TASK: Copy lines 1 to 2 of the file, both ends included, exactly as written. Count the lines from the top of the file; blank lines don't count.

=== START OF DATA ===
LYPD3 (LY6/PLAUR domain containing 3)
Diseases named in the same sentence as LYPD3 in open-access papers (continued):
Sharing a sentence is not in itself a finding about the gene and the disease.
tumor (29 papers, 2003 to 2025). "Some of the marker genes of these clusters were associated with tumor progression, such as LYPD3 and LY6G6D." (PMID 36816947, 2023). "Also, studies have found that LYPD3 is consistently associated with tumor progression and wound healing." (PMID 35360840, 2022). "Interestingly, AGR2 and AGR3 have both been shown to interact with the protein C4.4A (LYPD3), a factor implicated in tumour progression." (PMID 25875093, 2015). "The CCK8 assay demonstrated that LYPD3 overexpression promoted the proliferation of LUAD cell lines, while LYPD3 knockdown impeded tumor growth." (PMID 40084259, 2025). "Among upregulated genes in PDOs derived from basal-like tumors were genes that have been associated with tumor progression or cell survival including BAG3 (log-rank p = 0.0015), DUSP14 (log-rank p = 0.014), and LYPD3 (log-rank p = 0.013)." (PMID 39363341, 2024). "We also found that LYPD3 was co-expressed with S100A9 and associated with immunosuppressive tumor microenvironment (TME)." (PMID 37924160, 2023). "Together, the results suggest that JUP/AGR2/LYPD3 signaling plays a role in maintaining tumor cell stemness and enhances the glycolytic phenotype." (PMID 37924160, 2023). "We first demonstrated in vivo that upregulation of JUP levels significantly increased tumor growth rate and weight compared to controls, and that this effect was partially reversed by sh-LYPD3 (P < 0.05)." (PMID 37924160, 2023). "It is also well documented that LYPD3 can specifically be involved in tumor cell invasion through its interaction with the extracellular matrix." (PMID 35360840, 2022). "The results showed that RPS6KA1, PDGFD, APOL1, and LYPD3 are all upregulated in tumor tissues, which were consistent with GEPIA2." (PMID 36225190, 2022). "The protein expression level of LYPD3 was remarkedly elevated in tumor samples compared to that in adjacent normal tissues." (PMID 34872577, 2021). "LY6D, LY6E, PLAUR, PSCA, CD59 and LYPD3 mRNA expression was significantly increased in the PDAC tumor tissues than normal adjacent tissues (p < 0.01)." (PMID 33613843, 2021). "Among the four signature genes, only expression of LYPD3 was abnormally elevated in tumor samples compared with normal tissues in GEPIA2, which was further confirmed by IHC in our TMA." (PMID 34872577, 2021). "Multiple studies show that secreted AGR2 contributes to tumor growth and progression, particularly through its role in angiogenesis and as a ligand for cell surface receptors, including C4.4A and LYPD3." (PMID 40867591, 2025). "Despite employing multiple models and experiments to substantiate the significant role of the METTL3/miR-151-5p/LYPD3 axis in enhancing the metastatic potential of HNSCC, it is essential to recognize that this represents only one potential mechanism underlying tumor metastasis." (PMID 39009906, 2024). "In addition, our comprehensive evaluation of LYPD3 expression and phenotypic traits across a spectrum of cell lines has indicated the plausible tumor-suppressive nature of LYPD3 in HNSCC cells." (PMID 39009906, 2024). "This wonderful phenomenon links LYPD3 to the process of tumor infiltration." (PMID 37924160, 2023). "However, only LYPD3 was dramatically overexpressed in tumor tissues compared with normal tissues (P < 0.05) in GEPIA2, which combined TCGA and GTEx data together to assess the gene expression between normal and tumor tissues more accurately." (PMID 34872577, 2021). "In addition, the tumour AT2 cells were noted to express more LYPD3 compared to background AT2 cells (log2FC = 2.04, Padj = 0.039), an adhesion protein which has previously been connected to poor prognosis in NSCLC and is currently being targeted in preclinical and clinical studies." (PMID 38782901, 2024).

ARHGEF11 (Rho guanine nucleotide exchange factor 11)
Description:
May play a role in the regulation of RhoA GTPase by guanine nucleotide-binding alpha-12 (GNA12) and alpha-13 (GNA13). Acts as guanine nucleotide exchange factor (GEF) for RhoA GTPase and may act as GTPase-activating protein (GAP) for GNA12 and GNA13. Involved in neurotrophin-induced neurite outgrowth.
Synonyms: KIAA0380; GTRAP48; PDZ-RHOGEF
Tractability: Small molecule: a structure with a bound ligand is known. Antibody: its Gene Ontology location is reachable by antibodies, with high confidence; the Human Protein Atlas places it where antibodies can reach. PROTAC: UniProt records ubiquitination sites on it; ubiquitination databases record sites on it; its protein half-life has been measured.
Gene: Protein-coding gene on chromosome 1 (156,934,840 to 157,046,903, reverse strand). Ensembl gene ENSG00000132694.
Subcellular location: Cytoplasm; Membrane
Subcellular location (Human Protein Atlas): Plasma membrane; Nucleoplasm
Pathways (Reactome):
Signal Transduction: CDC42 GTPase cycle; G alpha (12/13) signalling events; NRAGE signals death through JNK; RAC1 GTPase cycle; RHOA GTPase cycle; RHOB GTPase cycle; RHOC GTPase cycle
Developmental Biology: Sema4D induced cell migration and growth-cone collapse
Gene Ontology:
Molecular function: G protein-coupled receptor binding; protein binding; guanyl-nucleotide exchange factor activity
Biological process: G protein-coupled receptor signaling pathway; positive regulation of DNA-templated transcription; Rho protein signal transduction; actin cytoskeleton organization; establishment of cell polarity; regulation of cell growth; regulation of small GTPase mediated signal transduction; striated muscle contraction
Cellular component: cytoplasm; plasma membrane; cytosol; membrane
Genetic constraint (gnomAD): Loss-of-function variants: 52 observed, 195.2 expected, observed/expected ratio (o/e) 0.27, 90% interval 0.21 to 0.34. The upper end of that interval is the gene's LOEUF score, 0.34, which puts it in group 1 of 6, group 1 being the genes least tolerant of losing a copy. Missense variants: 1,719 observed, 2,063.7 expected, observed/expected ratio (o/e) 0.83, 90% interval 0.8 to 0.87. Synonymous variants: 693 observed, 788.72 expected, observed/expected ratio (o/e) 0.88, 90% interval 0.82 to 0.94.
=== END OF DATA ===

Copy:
LYPD3 (LY6/PLAUR domain containing 3)
Diseases named in the same sentence as LYPD3 in open-access papers (continued):